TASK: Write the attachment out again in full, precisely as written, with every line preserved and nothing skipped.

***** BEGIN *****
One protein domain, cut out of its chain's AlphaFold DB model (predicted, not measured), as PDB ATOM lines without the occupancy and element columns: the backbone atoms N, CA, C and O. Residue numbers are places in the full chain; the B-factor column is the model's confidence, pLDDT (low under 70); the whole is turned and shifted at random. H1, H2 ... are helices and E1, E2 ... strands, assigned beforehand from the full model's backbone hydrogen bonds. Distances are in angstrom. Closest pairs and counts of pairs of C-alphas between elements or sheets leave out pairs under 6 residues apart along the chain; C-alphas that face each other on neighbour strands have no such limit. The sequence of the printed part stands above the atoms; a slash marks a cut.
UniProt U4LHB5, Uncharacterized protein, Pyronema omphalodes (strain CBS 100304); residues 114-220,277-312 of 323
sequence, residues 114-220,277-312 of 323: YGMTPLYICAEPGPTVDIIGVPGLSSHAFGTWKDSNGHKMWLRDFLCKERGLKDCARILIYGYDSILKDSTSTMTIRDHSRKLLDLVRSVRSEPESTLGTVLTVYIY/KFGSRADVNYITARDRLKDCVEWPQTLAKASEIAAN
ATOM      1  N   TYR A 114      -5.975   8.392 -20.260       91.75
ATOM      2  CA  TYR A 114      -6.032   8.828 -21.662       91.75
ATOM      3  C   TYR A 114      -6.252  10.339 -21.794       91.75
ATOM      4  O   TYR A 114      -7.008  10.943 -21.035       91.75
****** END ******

One protein domain, cut out of its chain's AlphaFold DB model (predicted, not measured), as PDB ATOM lines without the occupancy and element columns: the backbone atoms N, CA, C and O. Residue numbers are places in the full chain; the B-factor column is the model's confidence, pLDDT (low under 70); the whole is turned and shifted at random. H1, H2 ... are helices and E1, E2 ... strands, assigned beforehand from the full model's backbone hydrogen bonds. Distances are in angstrom. Closest pairs and counts of pairs of C-alphas between elements or sheets leave out pairs under 6 residues apart along the chain; C-alphas that face each other on neighbour strands have no such limit. The sequence of the printed part stands above the atoms; a slash marks a cut.
UniProt U4LHB5, Uncharacterized protein, Pyronema omphalodes (strain CBS 100304); residues 114-220,277-312 of 323
sequence, residues 114-220,277-312 of 323: YGMTPLYICAEPGPTVDIIGVPGLSSHAFGTWKDSNGHKMWLRDFLCKERGLKDCARILIYGYDSILKDSTSTMTIRDHSRKLLDLVRSVRSEPESTLGTVLTVYIY/KFGSRADVNYITARDRLKDCVEWPQTLAKASEIAAN
ATOM      1  N   TYR A 114      -5.975   8.392 -20.260       91.75
ATOM      2  CA  TYR A 114      -6.032   8.828 -21.662       91.75
ATOM      3  C   TYR A 114      -6.252  10.339 -21.794       91.75
ATOM      4  O   TYR A 114      -7.008  10.943 -21.035       91.75